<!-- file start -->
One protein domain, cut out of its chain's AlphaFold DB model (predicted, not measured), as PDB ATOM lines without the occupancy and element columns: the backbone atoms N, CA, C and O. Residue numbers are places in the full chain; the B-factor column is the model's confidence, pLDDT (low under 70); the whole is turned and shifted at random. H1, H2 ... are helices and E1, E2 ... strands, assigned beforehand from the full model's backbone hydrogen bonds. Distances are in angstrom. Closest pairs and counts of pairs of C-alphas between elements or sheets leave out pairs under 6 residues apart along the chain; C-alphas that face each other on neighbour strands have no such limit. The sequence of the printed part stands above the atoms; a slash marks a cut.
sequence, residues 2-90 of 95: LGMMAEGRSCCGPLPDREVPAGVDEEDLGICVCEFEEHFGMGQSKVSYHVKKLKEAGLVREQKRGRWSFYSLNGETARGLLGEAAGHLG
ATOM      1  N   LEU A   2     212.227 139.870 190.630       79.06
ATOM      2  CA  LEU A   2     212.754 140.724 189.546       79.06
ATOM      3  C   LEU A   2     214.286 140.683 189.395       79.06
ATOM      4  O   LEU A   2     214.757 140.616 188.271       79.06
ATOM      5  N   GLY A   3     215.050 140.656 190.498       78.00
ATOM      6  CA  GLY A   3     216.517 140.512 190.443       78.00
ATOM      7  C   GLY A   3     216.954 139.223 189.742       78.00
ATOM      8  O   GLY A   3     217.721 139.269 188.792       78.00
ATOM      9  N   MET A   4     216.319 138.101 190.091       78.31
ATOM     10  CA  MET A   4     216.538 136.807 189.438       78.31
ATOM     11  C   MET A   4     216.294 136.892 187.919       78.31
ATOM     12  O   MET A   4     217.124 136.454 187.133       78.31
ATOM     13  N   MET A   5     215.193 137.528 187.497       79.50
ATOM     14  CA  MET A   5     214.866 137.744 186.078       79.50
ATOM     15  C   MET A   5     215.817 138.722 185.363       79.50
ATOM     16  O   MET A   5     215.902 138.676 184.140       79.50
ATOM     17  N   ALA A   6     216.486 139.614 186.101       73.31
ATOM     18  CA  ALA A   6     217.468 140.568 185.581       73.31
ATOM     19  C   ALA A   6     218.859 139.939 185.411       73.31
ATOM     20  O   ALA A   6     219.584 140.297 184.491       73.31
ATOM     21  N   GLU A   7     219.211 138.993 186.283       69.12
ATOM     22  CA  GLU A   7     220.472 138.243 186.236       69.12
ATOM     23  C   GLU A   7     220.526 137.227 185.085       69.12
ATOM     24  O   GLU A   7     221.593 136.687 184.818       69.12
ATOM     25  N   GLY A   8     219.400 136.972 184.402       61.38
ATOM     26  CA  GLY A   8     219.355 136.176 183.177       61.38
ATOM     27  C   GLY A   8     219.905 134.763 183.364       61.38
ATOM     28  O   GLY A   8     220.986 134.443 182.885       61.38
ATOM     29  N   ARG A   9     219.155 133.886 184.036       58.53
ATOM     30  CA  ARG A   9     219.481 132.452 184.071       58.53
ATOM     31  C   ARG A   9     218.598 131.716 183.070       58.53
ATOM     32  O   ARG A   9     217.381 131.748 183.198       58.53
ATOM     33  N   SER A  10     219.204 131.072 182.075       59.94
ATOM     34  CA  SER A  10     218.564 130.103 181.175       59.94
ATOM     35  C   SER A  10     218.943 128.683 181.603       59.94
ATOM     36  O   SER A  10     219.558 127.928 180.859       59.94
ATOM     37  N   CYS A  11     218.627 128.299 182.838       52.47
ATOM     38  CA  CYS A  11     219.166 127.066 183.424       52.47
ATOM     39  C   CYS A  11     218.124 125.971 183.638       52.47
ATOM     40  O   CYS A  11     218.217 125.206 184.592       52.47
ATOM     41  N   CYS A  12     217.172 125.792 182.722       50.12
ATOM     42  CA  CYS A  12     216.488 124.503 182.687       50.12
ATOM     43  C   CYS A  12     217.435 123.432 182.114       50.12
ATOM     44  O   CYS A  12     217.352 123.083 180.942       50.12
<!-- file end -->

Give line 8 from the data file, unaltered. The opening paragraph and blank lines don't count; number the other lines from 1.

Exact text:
ATOM      7  C   GLY A   3     216.954 139.223 189.742       78.00